The FDA Globalization Act of 2009 HR 759 is cause for alarm to all artisan businesspeople
Do you make any body care or foodie product in the artisan manner? Artisan soap, artisan bread, artisan cheese, artisan perfume, etc? Don't let your guard down over the new "improved" Food and Drug Administration Act of 2009 (FDAGA2009). Please bookmark the links I'm providing here, you'll need them if you are an artisan. Also subscribe to this blog and others who are updating our efforts to understand (and in my case, fight) the FDAGA2009.
A big sigh of relief went out from many who had opposed the horrifying fees proposed in the Food and Drug Administration Act of 2008 were eliminated from the Food and Drug Administration Act of 2009. I agree, dropping the fee was a great act. I called Donna Maria of the Indie Beauty Network in early June of 2008, alarmed. I had blogged about it the month before, and knew it was trouble, but couldn't figure out just what the trouble was. Donna Maria asked me a lot of questions, such as "what committee is overseeing it, etc." but heck if I knew.
I just knew I had been warning about Globalization for two years and it was bad. I hadn't gotten my hands on the Act, but Donna Maria called me a few days later and by then she had gotten her hands on it and was alarmed. Folks went to Washington, I spoke with several key legislators, and I formed alliances with others who are taking a broader view and including food artisans, not just cosmetics folks. We'll announce our website soon, and in the meantime we have a great team of volunteers who are working with us.
If you're a foodie artisan reading this, please join our effort. Subscribe to this blog or write to me via my website and we'll get you on our outreach list. We have some volunteers who will be researching all the foodie organizations, guilds and associations we can find asap and reaching out to y'all.
Sure, the fees were waived for the cosmetics folks like myself who made a stink - but you foodies had no representatives who protested, so you'll still be hit with the fees, in addition to the stuff listed below. Your fee? $2,000 to $12,000 per year!
Basically, we believe the new, revised FDAGA2009 is a false, misleading and deceptive act. There are provisions written in FDAGA2009 that will prove a great burden on small artisan business, perhaps drowning them in paperwork at the very least, and putting them right out of business in the worst scenario.
Wake up, people, please - this is a Trojan Horse.
Don't roll over and accept the kumbaya - or you'll live to regret it. I'll be blogging about this frequently, and I urge others who are blogging on the FDAGA2009 to link up with me.
Look, I am the first to admit I am a dummy when it comes to really understanding legislative acts. They're boring to read, contain a lot of language I'm not familiar with, and relate back to other legislation - it's like following a hazy, crazy paper trail. But follow it you must. I have some savvy folks assisting me, one who has served on a lot of committees and another who has written legislation.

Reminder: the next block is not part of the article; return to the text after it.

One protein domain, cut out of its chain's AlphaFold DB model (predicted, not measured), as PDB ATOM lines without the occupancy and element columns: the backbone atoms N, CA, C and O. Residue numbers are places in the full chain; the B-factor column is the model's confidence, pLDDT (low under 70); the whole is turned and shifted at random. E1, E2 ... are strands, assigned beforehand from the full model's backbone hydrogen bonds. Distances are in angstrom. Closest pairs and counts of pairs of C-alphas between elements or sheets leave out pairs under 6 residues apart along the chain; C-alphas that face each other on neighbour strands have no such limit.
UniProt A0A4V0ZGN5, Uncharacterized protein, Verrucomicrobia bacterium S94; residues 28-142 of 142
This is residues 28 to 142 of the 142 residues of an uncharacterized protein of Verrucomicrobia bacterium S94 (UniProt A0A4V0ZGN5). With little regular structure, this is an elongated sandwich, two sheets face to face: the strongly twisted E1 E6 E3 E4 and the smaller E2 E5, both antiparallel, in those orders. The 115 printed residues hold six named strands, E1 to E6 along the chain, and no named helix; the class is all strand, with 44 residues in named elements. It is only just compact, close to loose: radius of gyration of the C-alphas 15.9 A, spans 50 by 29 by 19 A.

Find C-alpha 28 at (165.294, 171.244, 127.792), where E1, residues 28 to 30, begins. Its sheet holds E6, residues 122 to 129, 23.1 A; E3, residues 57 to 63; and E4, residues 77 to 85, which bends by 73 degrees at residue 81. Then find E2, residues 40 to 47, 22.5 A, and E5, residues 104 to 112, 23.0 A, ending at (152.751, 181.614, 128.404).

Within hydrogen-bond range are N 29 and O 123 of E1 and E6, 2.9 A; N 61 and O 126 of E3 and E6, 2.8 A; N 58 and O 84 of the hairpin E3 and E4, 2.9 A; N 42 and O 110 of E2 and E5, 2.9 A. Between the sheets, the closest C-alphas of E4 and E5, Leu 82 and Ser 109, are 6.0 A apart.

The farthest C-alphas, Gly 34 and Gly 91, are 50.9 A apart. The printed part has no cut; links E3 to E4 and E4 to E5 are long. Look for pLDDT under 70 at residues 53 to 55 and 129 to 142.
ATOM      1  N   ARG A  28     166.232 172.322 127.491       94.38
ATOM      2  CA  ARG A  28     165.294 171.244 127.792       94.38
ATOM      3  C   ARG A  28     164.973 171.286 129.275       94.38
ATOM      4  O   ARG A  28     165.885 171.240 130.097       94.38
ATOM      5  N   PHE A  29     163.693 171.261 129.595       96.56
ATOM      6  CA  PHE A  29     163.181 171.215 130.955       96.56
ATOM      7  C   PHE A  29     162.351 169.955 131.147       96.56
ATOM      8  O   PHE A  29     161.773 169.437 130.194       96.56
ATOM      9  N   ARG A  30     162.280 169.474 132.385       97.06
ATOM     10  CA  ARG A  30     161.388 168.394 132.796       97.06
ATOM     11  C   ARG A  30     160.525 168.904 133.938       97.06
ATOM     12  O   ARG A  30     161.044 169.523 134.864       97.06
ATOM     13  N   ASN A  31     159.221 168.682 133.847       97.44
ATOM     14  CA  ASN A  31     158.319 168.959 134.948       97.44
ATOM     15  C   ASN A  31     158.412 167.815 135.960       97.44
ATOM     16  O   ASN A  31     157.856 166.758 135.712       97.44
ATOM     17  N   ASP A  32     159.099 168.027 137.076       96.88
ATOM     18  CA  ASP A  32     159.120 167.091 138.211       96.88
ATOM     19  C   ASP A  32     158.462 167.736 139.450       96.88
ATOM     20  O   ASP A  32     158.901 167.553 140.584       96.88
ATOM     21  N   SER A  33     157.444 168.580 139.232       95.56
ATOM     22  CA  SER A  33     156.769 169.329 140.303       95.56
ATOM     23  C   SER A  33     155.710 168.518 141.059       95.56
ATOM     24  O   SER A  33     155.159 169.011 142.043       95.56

Ok, deep breath, let's plunge into the murky waters of FDAGA 2009:
1. The act requires registration, every year. Why be against registration, you ask? Isn't it responsible and something we should do if we are in business?
If you register, you must supply a list of your products, a list of the ingredients, and if you change an ingredient, you must inform them via update within 60 days. This means all your formulas will be public record, out there for an competitor to copy. (Technically, the law says it won't be available, but I'm skeptical.) The paperwork burden is tremendous. We're just small businesses. We've operated for decades, actually, hundreds of years without major incidents of public injury. Why the rush to get us all on the public record? American businesses have operated quite well so far, why fix what's not broken?
2. You'll have to adhere to the FDA Good Manufacturing Practices.
The GMP is written for companies the size and nature of pharmaceutical companies. The requirements are so stringent no indie artisan small business person I know can meet them.
You have to have your ingredients sussed out before use, and then after incorporation in a product. You have to have a paperwork trail of lot, batch and control number. Do you have any idea what this entails? Do you have any idea of the software and technical help needed to track this?
This costs a LOT of money - do you have it?
You know what this really means? You'll have to go to contract manufacturing. Contract manufacturing facilities have large minimums. Can you afford that? What if you produce organic or "all natural" products?
Make artisan cheese and can't meet the GMP requirements and have to send your milk and cultures to a big foodie contract manufacturer? That is what the GMP will cause.
Artisan chocolate maker? Good luck keeping your product up to your standards if it's in that hopper.